U.S. News

Politics
3:32 pm
Thu September 19, 2013

Republicans Push Back On Obama's D.C. Court Nominees

President Obama nominates Robert Wilkins, Patricia Millett and Nina Pillard to fill the remaining vacancies on the U.S. Court of Appeals for the District of Columbia Circuit on June 4.
Jim Watson AFP/Getty Images

Originally published on Thu September 19, 2013 5:07 pm

If President Obama has his way, he will get to fill three more of the 11 slots on the D.C. Circuit Court of Appeals, the second most powerful court in the country. Obama already has filled one vacancy with Sri Srinivasan, who was confirmed back in May.

On Thursday, the Senate Judiciary Committee approved another nominee for the D.C. Circuit, law professor Cornelia "Nina" Pillard.

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Shots - Health News
3:07 pm
Thu September 19, 2013

Boston Hospitals Share Lessons From Marathon Bombing

A Boston police officer wheels an injured boy down Boylston Street as medical workers carry an injured runner after the Boston Marathon bombing in April.
Charles Krupa AP

Originally published on Mon September 23, 2013 8:10 am

Boston hospitals say that overall they did well in their response to the bombings because, as crazy as it sounds, they got lucky on April 15.

Dr. Richard Wolfe, chief of emergency medicine at Beth Israel Deaconess Medical Center, says hospitals were fortunate with both the location and timing of the bombs that stunned the city.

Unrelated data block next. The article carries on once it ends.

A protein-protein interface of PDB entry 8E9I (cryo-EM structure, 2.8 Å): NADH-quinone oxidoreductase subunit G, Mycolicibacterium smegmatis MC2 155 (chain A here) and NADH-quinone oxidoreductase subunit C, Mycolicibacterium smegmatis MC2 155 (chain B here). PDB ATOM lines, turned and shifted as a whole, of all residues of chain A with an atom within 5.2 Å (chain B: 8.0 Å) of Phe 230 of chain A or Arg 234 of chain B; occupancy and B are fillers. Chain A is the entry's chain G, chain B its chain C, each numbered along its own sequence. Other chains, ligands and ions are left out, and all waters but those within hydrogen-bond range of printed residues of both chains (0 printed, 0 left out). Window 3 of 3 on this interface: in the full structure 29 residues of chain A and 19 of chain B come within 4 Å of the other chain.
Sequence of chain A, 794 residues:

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It's All Politics
3:03 pm
Thu September 19, 2013

Sen. Ted Cruz Has House Republicans Seeing Red

Sen. Ted Cruz, R-Texas, speaks during the Family Leadership Summit in Ames, Iowa, in August.
Justin Hayworth AP

Originally published on Thu September 19, 2013 3:40 pm

House Republicans, meet Sen. Ted Cruz. Ted Cruz, House Republicans.

Given the surprise expressed by some House members at the Texas senator's approach to the defunding of Obamacare, perhaps an introduction was in order.

A few dozen House members Wednesday morning successfully coerced a reluctant Speaker John Boehner into tying the Obamacare language to a must-pass government funding bill. This came after weeks of television ads featuring Cruz and fellow Senate Republican Mike Lee advocating exactly that plan, regardless of the consequences.

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Politics
2:48 pm
Thu September 19, 2013

House To Vote On Slashing $40 Billion From Food Stamps

Originally published on Thu September 19, 2013 5:07 pm

The House today is voting on a plan pushed its Tea Party wing to slash $40 billion from food stamps. That's twice as much as the original House farm bill contemplated, and eight times as much as the Senate bill.